As Professor James Naismith, Head of the Mathematical, Physical and Life Sciences Division at Oxford University, says, these examples demonstrate how Oxford is leading the way to develop innovative solutions to our most pressing challenges. 'It is only through innovation that we can both improve the quality of life and stop damaging the planet' he says. 'Chemists at Oxford are leaders in green chemistry; the science behind sustainability. The range of work highlighted here includes materials from biology that could replace the fossil fuel-derived polymers modern life depends on, zero impact materials for lithium batteries, and replacing the use of waste-generating hazardous processes for chemicals which we can’t yet do without. The future is being made in Oxford by our talented researchers and students; this is a global effort with partnerships spanning the world.'
Green chemistry, also called sustainable chemistry, is defined as ‘the design of chemical products and processes that reduce or eliminate the use and generation of hazardous substances’ by the European Environmental Agency (EEA). Interest in this area has been increasing since the 1990s, with the US Environmental Protection Agency and the Royal Society of Chemistry’s journal, Green Chemistry, playing an important role.
Acclaimed baritone Peter Brathwaite was in conversation at the Bodleian libraries this week, as part of its new racial equality event series We Are Our History Conversations. His talk, on the theme of ‘Black Lives in the Archives’, was inspired by his mission to uncover the forgotten and unheard voices of black and enslaved people from history, including those of his own ancestors.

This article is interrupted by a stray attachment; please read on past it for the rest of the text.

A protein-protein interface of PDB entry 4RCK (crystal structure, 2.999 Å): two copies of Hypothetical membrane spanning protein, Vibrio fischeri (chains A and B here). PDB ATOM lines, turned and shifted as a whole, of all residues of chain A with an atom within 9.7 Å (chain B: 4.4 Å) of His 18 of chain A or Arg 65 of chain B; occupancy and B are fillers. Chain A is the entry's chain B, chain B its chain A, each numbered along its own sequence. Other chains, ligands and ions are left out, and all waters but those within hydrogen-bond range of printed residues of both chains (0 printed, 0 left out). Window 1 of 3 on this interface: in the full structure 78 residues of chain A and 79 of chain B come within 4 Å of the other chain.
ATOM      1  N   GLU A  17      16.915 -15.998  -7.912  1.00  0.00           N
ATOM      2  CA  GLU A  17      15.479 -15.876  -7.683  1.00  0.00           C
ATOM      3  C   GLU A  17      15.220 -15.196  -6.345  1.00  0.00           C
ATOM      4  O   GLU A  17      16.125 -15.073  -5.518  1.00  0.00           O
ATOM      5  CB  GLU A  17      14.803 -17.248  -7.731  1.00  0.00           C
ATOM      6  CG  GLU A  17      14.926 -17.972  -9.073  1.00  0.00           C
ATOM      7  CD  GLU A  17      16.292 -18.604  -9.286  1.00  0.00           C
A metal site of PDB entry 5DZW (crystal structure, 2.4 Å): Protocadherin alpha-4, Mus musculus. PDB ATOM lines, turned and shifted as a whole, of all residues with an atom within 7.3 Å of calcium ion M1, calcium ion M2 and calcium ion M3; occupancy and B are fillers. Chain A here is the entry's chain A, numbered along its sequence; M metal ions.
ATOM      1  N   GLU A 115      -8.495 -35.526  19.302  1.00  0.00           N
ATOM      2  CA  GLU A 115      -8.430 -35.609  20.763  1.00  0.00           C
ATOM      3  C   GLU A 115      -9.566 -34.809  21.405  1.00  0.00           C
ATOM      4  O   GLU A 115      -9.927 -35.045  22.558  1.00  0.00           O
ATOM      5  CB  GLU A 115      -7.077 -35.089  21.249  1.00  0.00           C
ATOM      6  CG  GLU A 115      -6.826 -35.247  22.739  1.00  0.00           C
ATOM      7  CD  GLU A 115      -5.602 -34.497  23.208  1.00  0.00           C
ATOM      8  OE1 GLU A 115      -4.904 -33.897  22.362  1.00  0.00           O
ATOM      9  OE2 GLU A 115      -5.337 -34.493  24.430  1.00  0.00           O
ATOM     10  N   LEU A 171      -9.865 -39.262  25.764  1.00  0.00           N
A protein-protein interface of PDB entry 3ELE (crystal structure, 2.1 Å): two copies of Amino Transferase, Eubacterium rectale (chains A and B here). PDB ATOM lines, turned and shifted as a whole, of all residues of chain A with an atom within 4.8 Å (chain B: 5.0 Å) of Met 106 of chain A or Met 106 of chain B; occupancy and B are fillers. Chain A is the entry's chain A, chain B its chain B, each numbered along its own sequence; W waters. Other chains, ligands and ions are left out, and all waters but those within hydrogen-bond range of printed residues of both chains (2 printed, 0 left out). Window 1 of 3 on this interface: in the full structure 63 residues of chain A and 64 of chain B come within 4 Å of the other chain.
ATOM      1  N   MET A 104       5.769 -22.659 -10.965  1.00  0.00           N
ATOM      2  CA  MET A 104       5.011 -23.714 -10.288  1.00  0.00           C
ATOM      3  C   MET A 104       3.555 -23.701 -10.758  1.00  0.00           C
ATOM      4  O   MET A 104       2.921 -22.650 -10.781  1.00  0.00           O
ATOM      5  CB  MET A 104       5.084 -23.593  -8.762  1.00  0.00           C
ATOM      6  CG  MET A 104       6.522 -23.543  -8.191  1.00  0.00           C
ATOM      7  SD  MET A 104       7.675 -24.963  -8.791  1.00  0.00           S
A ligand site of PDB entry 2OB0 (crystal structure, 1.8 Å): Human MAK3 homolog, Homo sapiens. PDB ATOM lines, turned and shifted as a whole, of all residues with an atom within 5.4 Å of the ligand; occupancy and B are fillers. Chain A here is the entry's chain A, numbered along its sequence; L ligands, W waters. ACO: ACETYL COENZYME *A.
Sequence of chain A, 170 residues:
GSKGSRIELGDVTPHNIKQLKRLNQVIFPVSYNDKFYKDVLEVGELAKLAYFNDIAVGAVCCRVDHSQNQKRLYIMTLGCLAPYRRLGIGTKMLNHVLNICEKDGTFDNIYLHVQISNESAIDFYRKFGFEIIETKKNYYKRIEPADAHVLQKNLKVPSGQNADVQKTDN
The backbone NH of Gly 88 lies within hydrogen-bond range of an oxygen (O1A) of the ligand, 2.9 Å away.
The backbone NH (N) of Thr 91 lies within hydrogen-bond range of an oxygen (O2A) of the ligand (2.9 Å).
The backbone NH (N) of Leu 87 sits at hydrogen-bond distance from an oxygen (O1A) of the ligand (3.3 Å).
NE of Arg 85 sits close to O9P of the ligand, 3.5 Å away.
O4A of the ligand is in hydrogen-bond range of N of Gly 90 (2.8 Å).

In conversation with Professor Farah Karim-Cooper, Professor of Shakespeare Studies at King’s College, London, the opera star talked about his journey through the Bodleian’s archives to discover his own enslaved ancestors on Barbados – and hear their voices in between the lines of letters which mentioned them just in passing.
He began the project during the pandemic – as he personally reinterpreted dozens of pictures, including one of him as President Obama, as well as him as ancient kings, queens, saints, servants, slaves and even as a Black Madonna. It is both a playful and deeply insightful series. He says, ‘I recreated one every day for 50 days…Black sitters were often unknown or not yet known, as I prefer to say. They needed filling out, a narrative to be constructed and that’s what I was trying to do.’
Peter personally reinterpreted dozens of pictures, including one of him as President Obama, as well as him as ancient kings, queens, saints, servants, slaves and even as a Black Madonna....He says, ‘...Black sitters were often unknown or not yet known, as I prefer to say. They needed filling out...and that’s what I was trying to do
Mr Brathwaite continues, ‘I wanted to hear what they were saying. They had been imagined through the white gaze and I wanted to look at them through the eyes of the sitter.’
It is this approach which has seen the singer engage in months of passionate scholarship in Barbados and in the UK, looking for traces of his ancestors in archives not written from their perspective or even with them in mind.
‘I always had this urge to dig. I wanted to shift the perspective and so I read around the subject extensively,’ he explains. ‘I wanted to learn more about these real people from history.’
His research has proved very successful, although extremely difficult at times, as he uncovered the lives of his enslaved ancestors and learnt more about his forebears.
‘I am descended from white enslaving plantation owners [from whom the name Brathwaite comes] and from enslaved black people…it’s messy, but we think my four times great grandfather, Addo Brathwaite, came from Ghana.’